“So the hope is that this is a first step on the path to making things easier for users, rather than more difficult. But I do realize that for existing users it’s quite a shift.”
As part of this effort, WordPress 6.3 will also introduce pattern creation in the block editor using the same interface that it previously used for reusable blocks. Pattern creation necessitates having a place for users to view and manage their patterns. WordPress 6.3 will also include a first pass at a Pattern Library inside the Site Editor, which will include both patterns and template parts. Gutenberg designers shared a preview of what this would look like a couple weeks ago:
In May, contributors began a discussion about the concept of partially synced patterns, which Daniel Richards summarized:
Today, when you insert a pattern, the blocks from that pattern are completely decoupled and standalone. There’s no way to tell that those blocks originated from a pattern, especially since they can be edited to no longer resemble the source pattern.
Partially synced mode is different. When a pattern that’s partially synced is inserted, it retains a reference to the source pattern. The blocks within the pattern are locked so that they cannot be removed or reordered and new blocks cannot be inserted (this is called contentOnly locking). Only specific parts of the pattern considered ‘content’ can be edited (denoted by adding __experimentalRole: 'content' to a block’s definition).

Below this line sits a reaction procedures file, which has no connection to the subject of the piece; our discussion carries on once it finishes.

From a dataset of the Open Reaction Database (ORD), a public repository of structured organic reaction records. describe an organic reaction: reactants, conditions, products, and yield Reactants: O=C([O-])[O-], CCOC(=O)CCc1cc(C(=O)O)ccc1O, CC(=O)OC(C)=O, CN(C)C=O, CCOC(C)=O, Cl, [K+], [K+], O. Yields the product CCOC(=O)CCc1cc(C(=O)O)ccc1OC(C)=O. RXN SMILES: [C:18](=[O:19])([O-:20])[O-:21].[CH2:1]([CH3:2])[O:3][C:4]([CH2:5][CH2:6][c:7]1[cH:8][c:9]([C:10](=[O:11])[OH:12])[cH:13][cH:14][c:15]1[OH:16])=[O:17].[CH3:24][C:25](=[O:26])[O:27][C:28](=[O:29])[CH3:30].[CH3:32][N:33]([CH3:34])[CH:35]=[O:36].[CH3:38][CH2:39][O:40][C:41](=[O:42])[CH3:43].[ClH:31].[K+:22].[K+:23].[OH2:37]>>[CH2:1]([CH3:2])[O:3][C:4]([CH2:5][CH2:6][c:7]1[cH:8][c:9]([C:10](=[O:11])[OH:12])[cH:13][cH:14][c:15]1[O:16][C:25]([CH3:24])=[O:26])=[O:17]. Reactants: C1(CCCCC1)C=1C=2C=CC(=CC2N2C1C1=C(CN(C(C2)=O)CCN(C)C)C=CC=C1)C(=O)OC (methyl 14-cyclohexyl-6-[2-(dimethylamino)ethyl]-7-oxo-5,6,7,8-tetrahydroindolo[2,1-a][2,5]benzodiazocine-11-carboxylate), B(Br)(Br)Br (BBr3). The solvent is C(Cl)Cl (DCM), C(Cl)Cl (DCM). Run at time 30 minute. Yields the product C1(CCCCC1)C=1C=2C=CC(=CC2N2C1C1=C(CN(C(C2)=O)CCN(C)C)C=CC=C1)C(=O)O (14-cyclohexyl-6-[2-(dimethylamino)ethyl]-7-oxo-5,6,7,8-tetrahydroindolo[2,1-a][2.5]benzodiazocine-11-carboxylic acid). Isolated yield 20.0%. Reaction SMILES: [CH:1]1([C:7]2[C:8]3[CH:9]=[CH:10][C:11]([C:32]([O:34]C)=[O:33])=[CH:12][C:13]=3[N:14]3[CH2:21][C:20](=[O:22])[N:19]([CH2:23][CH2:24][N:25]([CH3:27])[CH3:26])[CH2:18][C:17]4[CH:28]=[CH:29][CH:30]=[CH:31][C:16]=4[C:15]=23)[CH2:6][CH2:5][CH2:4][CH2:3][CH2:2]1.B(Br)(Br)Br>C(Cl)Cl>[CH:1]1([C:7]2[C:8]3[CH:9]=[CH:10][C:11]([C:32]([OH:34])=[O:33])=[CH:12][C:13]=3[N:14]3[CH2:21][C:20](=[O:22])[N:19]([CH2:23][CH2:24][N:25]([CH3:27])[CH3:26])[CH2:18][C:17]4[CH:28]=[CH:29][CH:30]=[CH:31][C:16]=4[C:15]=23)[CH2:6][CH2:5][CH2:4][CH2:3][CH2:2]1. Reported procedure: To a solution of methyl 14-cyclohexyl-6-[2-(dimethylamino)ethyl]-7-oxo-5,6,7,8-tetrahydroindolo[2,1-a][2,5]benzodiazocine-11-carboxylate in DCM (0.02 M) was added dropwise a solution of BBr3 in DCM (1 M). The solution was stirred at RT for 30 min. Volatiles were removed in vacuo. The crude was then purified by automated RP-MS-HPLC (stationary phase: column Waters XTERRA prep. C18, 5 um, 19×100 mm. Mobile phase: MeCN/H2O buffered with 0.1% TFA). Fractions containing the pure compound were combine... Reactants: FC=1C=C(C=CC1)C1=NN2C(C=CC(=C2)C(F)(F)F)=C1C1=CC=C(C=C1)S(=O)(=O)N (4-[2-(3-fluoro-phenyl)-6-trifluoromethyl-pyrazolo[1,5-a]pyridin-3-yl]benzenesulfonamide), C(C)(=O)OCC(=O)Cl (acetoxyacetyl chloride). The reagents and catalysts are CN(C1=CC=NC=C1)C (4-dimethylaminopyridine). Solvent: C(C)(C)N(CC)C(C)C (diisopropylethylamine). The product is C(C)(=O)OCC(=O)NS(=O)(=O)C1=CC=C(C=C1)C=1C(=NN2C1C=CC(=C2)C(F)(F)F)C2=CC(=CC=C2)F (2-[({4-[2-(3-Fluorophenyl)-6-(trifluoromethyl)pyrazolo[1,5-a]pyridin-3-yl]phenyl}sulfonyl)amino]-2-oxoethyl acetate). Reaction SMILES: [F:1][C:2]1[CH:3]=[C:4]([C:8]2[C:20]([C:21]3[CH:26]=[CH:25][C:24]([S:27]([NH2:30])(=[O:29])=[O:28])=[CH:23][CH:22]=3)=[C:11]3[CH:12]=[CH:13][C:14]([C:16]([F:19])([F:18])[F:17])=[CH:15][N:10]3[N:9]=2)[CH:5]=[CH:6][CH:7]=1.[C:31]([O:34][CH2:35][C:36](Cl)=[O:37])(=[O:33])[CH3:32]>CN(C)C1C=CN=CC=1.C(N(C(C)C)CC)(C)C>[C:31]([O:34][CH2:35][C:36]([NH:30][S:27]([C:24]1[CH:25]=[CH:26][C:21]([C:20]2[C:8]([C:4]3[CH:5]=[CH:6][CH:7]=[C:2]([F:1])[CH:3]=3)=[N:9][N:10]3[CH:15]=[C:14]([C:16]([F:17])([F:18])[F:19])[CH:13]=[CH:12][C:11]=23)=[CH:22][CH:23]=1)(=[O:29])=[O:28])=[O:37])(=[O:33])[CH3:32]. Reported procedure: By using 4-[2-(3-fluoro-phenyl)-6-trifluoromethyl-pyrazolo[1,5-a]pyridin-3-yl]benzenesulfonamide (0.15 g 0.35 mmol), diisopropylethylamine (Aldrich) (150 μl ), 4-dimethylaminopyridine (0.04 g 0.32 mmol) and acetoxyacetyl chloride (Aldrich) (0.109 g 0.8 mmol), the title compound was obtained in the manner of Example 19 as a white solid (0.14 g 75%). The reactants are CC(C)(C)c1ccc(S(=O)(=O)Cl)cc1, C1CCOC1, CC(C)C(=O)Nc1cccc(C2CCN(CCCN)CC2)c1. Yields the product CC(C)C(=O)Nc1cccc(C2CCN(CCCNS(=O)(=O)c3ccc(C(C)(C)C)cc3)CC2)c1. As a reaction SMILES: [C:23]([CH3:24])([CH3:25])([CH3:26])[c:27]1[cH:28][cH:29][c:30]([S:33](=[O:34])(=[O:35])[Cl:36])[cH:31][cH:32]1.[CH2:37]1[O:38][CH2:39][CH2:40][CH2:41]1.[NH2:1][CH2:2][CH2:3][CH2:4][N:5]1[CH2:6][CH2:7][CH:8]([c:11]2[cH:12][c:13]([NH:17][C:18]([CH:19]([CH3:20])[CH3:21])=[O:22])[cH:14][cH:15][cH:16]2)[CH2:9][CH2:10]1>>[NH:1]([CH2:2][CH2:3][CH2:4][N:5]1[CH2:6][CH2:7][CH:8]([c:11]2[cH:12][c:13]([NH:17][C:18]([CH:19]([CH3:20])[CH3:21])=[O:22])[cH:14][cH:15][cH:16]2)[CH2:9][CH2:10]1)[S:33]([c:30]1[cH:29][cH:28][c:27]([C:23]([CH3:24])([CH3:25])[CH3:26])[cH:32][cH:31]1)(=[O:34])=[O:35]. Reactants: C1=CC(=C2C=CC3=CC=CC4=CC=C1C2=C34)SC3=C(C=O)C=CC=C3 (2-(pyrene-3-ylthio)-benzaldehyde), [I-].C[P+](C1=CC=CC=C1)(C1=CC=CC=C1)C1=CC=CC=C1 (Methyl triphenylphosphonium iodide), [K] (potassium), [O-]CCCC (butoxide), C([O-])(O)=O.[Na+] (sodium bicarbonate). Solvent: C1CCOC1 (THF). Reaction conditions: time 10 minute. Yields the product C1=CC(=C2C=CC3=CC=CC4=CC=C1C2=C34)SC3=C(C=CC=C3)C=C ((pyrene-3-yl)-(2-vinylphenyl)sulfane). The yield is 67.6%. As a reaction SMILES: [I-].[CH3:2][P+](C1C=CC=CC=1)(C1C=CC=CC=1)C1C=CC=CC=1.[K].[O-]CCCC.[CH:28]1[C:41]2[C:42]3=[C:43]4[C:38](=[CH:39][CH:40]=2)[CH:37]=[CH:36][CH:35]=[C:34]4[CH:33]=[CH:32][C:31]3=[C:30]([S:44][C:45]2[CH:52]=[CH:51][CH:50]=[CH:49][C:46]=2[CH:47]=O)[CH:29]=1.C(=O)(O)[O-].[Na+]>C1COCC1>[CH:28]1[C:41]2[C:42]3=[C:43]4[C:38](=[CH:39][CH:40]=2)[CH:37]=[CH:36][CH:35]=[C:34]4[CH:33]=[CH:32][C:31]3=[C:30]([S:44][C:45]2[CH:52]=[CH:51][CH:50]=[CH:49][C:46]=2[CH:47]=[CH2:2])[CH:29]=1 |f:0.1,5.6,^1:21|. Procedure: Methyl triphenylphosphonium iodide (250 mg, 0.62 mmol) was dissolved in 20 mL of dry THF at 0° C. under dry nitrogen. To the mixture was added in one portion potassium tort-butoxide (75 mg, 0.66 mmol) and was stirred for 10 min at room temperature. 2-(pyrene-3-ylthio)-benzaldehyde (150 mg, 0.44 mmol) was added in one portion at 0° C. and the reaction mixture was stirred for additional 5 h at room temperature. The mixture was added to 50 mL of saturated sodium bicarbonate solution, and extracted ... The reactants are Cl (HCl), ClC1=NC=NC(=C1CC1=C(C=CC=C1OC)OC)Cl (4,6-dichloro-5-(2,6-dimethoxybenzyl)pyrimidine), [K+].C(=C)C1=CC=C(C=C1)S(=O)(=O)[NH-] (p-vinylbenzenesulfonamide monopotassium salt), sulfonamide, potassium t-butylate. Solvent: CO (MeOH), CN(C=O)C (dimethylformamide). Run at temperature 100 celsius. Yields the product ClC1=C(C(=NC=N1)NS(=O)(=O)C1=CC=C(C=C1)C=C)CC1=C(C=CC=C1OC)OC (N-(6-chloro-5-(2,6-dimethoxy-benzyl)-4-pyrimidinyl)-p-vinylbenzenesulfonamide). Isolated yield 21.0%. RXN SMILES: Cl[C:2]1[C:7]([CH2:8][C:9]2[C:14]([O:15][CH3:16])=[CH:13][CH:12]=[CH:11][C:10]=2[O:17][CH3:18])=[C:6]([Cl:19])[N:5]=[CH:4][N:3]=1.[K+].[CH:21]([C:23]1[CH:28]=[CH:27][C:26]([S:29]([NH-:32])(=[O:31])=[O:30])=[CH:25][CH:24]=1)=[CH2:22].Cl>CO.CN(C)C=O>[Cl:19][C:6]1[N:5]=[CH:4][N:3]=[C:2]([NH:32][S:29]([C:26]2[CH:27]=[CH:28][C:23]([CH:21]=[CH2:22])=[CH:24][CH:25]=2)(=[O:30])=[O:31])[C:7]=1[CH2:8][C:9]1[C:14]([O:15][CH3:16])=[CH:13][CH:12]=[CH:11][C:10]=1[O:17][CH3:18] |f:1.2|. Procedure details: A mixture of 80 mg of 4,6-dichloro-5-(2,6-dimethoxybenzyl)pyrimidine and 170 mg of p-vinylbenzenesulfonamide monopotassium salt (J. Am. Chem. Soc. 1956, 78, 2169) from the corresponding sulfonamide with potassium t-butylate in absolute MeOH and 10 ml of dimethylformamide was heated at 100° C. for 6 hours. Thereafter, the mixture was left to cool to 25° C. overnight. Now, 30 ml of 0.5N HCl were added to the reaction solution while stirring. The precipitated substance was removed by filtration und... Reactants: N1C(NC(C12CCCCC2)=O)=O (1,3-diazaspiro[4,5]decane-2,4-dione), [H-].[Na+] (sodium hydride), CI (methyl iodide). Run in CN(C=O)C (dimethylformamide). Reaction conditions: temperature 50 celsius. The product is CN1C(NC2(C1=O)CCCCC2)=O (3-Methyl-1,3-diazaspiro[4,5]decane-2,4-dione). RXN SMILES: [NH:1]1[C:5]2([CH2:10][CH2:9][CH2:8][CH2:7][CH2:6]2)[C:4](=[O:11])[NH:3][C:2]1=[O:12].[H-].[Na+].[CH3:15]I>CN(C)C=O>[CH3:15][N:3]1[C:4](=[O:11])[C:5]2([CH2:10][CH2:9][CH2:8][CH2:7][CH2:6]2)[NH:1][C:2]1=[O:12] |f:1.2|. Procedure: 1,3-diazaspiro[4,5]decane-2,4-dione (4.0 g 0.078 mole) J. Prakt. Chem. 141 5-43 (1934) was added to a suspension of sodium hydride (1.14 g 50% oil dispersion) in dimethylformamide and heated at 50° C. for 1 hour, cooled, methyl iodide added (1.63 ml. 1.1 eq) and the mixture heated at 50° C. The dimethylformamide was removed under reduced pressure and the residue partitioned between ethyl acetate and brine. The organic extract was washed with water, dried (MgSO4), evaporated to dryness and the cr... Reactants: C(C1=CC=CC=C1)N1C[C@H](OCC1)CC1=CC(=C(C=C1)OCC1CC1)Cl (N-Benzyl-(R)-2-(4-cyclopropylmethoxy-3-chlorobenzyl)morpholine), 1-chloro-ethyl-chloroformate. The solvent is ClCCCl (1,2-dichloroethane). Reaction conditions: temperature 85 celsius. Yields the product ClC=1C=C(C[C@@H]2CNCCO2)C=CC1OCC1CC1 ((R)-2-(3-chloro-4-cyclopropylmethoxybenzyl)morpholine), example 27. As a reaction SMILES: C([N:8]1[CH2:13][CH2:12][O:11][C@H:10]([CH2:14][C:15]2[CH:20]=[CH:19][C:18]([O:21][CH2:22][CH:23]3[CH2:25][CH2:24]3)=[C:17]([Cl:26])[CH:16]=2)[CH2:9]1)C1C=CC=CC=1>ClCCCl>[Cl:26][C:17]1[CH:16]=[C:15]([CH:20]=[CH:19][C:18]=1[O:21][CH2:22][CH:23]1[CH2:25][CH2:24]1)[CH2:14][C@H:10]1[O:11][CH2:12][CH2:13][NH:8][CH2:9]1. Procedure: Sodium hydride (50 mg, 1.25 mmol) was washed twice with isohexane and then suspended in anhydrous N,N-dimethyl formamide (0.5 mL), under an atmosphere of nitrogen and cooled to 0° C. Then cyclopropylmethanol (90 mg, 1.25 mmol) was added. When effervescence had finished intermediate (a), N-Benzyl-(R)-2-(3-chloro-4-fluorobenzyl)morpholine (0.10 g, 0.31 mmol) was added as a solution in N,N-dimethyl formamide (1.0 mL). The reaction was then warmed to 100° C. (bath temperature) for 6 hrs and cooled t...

When the source pattern is updated, all instances of blocks that reference the source pattern are updated too (much like a reusable block), but the content values the user entered are retained. The best way to think of this is that the user can update the design of a pattern, but doesn’t lose content that exists in templates and posts.
This concept will not make it into the upcoming version of WordPress, as contributors are still discussing one of many complex implementations, but it offers a glimpse of what might be more granular control coming to patterns in the future. Partially synced patterns would bring distinct benefits to many CMS and content design use cases where clients may be editing content.